In the textbook Text-book of meat hygiene: with special consideration to ante-mortem and post-mortem inspection of food-producing animals (Edelmann & Eichorn, 1908), pages 64-65 concern determining the difference between a cat and rabbit:
The following differences in the skeleton are especially to be mentioned: The lateral processes of the lumbar vertebrae which are directed forward terminate in the rabbit (Fig. 34) in two extensions, of which one is directed forward the other backward; in the cat they terminate in a point. The body of the first three lumbar vertebrae in the rabbit contains thorn-shaped ventral processes (Fig. 34 a). The ribs of the rabbit are flat and broad; those of the cat are rounded. On the scapula of the rabbit the acromion turns around posteriorly and terminates in a long point, which is directed backward (Fig. 37)). Radius and ulna are completely separated in the cat (Fig. 35); in the Leporides they are united (Fig. 36). On the humerus of the cat is an elongated fissure over the median condyle of the distal end (Fig. 39). The femur of the rabbit (Fig. 41) contains below the trochanter major, a specially strong smaller trochanter, which is absent in the cat. Tibia and fibula are complete in the cat (Fig. 43); in the rabbit (Fig. 44) they are only separated in the upper half.
The whoe carcass of the cat can be immediately recognized by its head, penis bone, and the tail, and for these reasons, if offered for sale, these parts are always removed on the slaughtered animal. Rabbits generally have the shot wounds, but these are naturally absent in the slaughtered domesticated rabbits. The meat of the cat is paler than rabbit meat; the fat of the cat appears whitish in contrast to rabbit fat, which is honey-yellow.
As it says, it has some explicit figures which you can go and see, showing the different bones of the one next to the corresponding bone in the other, so that you can easily see the differences.
If you don't speak anatomy, let me translate. See also the image below.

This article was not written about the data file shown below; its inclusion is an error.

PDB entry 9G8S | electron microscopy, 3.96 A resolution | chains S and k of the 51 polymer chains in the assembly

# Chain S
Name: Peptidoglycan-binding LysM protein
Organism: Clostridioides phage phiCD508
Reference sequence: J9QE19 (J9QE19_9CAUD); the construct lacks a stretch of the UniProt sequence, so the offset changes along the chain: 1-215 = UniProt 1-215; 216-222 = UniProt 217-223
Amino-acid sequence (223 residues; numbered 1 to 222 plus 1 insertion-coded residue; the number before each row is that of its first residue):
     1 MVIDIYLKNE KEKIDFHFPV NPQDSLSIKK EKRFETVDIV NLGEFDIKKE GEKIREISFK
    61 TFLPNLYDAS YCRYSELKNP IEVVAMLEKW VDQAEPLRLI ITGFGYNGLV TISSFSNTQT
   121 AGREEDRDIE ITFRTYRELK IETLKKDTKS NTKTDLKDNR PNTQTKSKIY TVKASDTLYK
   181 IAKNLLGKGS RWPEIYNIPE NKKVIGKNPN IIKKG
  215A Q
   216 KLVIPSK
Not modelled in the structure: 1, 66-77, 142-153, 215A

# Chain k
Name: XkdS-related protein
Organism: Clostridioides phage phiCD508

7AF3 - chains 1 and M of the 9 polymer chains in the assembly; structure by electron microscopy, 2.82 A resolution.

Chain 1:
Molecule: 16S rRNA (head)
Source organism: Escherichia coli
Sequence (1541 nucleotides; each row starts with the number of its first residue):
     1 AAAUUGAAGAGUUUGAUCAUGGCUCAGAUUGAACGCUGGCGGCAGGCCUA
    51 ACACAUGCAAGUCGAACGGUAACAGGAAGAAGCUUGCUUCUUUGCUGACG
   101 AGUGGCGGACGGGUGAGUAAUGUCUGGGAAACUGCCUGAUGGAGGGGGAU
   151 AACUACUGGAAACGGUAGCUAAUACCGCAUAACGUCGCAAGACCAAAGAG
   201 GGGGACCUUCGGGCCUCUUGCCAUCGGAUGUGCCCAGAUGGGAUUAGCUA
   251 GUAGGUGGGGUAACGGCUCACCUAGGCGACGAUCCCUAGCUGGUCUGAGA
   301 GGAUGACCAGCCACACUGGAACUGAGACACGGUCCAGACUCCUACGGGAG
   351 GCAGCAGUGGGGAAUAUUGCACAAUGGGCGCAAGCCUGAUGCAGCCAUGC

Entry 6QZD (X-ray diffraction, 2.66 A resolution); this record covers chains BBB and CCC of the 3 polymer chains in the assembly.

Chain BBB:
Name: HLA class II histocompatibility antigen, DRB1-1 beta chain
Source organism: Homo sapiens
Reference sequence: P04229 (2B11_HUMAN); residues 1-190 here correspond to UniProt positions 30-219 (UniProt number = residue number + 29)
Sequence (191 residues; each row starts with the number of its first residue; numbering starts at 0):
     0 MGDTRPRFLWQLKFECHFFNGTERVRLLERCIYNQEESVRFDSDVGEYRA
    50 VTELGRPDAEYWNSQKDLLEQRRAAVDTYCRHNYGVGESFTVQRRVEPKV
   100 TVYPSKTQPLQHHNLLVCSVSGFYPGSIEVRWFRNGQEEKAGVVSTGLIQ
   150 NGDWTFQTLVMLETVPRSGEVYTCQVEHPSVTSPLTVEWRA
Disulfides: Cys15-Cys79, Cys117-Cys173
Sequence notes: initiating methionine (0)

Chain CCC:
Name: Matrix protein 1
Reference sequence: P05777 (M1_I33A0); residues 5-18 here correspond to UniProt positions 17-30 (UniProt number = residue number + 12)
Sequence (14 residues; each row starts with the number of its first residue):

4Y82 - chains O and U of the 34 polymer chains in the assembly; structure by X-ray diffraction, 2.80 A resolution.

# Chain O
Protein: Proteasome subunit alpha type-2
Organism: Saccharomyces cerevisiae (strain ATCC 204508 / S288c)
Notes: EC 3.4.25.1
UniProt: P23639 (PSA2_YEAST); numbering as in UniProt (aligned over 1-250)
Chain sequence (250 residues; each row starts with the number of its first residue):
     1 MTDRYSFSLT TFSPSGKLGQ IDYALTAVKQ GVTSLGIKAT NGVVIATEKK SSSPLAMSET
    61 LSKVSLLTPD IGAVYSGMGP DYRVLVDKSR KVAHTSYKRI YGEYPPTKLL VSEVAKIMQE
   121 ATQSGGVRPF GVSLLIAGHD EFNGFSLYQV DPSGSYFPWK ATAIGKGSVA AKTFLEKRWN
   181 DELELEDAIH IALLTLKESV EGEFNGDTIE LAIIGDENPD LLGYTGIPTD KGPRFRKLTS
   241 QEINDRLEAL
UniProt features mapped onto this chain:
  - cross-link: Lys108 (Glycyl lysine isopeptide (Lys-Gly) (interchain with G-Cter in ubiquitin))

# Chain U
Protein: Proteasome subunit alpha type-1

This is a 1908 book that tells food inspectors how to tell when someone is selling cats as hares/rabbits. They say that, for a true rabbit:
- the fat will be faintly yellowish rather than white;
- the forward-spikes of the vertebrae in the spine should sometimes have a subtle Y shape near their ends, ending in a little "prong";
- the ribs will be noticeably flat-and-broad rather than rounded;
- there will be a little spike on the shoulder-blade near the forelimb;
- when you look at either cat or rabbit, both the fore- and hind-limbs, like our arms and legs, have an upper-arm/thigh with one big bone (humerus/femur) and a lower-arm/calf with two smaller bones (radius+ulna/fibia+tibia): in the rabbit both of these lower-two-bones are fused close together on both fore- and hind-limbs, whereas in the cat they're noticeably separate bones;
- there should be a little hole in the upper-arm bone (humerus) right above the elbow; and
- on the side of the "thigh" bone where there's a "ball" connecting to the hips, you should also see beneath the biggest "lump" across from the "ball" a lesser "lump" coming after it.
How will you see these? To look at the bones you can probably just stew one of the animals pretty hard until the meat is "just falling off the bone," then carefully pick the meat off.
Make sure before you use any of these criteria to conclude catness that you have seen the difference on between two images of skeletons. Sometimes the difference is rather subtle! For example in the images that Stephie has posted, you can very easily see the "shoulder-blade spike" (labeled #33) on the rabbit, but not on the cat, so this is a clear diagnostic criterion: if I didn't see it then I'd strongly suspect "cat". Similarly the fused/unfused bones are pretty decisive, as long as you don't accidentally remove the incredibly-thin tibia of the cat and then think "oh, I just see one bone, it must be fused." Be cautious until you compare to both.
I've taken an image from Flickr and updated it with some highlights of what this 1908 manual is suggesting you look for: